Finding the right clinician who fits into your clinic can be a long and daunting process. But getting it right is essential. So here are a few tips to make this experience easier, more efficient, and ultimately – more successful.
As you look to grow your practice, through a combination of adding services, increasing referrals, and patient retention, you may find that your current staffing is not adequate to meet your goals. Simply put – growing your practice may eventually require adding another clinician to your team. Any manager will agree that recruiting and interviewing is difficult. And finding the right clinician who fits into your philosophy and overall long-term goals can be a long and daunting process. But getting it right is essential. So here are a few tips to make this experience easier, more efficient, and ultimately – more successful.
Post specific descriptions online
The last thing you want is to dig through a pile of irrelevant or unqualified resumes. To make sure you only get qualified resumes, make your job posting as specific and informative as possible. It should include just about everything the candidates need to know, to figure out if they’re qualified or not.
Include the license requirements of your institution and/or state, the area of focus the position (hand therapy, sports medicine, burn rehab, industrial rehabilitation, geriatrics, pediatrics, etc.), appropriate years of experience, potential travel requirements, etc.
Some job application sites even let you set up screening questions that each applicant must answer before submitting a resume. Screening questions could ask if the candidate has a specific certification, how many years of experience with a certain condition or population, or any other basic requirement. Keep screening questions limited, and don’t use it in place of an interview.
Ask thought-provoking interview questions
Having a strategic post will save you from interviewing unqualified candidates. Once a candidate gets to the interview stage, you can ask the usual interview questions to get a feel for the candidate’s experience. But if you want to find a truly good fit, you should ask open-ended questions. This will allow the candidates to show how they think and work, how they interact with others, and how they deal with problems. Here are a few questions to get you started:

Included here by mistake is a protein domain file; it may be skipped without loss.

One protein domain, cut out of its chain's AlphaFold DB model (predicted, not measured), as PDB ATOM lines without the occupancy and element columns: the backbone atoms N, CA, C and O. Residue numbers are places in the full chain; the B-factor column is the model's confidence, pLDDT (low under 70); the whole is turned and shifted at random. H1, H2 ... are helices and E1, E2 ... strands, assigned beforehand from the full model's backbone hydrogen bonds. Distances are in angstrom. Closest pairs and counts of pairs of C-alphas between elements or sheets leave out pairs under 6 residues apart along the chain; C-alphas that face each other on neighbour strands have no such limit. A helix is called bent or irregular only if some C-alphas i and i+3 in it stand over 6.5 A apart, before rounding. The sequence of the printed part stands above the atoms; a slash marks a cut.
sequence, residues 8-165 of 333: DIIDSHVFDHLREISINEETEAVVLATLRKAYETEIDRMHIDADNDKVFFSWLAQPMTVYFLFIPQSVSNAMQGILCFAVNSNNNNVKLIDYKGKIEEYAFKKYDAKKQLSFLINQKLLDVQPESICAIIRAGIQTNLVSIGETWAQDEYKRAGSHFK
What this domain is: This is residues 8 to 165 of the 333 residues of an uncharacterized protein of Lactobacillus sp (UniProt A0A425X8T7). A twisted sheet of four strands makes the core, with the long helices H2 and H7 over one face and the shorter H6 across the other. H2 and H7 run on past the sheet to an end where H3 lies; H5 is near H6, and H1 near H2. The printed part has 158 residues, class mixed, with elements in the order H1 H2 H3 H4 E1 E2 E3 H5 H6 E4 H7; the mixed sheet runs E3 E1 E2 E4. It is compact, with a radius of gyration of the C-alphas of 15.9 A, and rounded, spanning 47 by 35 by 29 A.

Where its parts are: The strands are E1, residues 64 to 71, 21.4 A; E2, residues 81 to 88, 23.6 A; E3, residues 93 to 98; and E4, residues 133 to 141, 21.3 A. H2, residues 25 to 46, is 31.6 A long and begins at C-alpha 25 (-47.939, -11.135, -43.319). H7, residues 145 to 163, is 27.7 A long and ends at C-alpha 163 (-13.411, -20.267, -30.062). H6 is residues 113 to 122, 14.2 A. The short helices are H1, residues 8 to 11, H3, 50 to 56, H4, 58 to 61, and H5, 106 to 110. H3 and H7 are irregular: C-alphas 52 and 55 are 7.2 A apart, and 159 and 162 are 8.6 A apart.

1. What difficult situation have you encountered at work, and how did you handle it?
This answer should give you insight into the candidates’ conflict resolution skills. You may find out what types of situations the candidates finds difficult, and how they respond to crises. Asking about overcoming adversity gives the candidates the opportunity to tell their ‘hero’ story and share how they can make the best of a situation.
2. Why are you leaving your current position?
This answer could give you a heads up about employee retention. If they are leaving their current position to get out of a displeasing situation, that gives you a hint about what’s important to their work satisfaction. If they’re seeking new experience, you want to make sure you can offer what they’re looking for.
Alternatively, if they talk about personal conflict prompting their departure, remember that every story has multiple sides. True conflict can exist and may be a valid reason for departing a position. This question will open the door to understanding the candidates’ work mindset.
3. Is there a specific patient population or diagnosis you find challenging to work with?
This interview question will probably get one of two response types. They may mention cases they want to avoid if they interpret ‘challenging’ as ‘difficult.’ Or, they may talk about cases that they enjoy if they interpret ‘challenging’ as ‘inspiring’.
If they lean toward the first response, you’ll know what cases they prefer not to work with. If you happen to need someone to work with that condition or population, then that person may not be the best fit. Either way, you can ask for more details to find out specifically what they like and don’t like about certain populations or diagnoses.
4. Ask what they liked (and didn’t like) about their last therapy position
This open-ended interview question lets you listen to what they say as well as how they say it. Pay attention to what they emphasize vs downplay. This also gives you ample opportunity for follow-up questions to really focus in on their clinical experience, therapy approach, attitude and demeanor. These are all important aspects to consider when deciding who will be your new clinician.
5. Fun questions!
Knowing candidates’ professional experience and behavior is important, but don’t forget that they’re human beings! Each candidate that you interview could be someone your team works with every day – for a long time, so you should get a feel for their personality as well. Team dynamic is very important, and you really can’t put a price on that.
Ask about something new they’ve learned, favorite accomplishment, travel destinations, pets, hobbies, etc. These can be good ice-breaker questions to lead with, and help the candidate get comfortable during the interview. Keep in mind that the purpose of these questions is to learn about the candidate, not to pry into their personal life.
When considering a new therapist for your practice, you must not only assess what the candidate knows, but whether their personality and goals will fit into what you have spent a good part of your career building. They don’t have to agree with everything you believe to be a good fit, but they should understand what you want, and be able to add their skills to help your practice to grow and be a leader in your community.
Taking the time to prepare a thoughtful set of interview questions to guide your recruiting and vetting process is essential. With the right approach, you will find the right talent to help your clinic grow and prosper.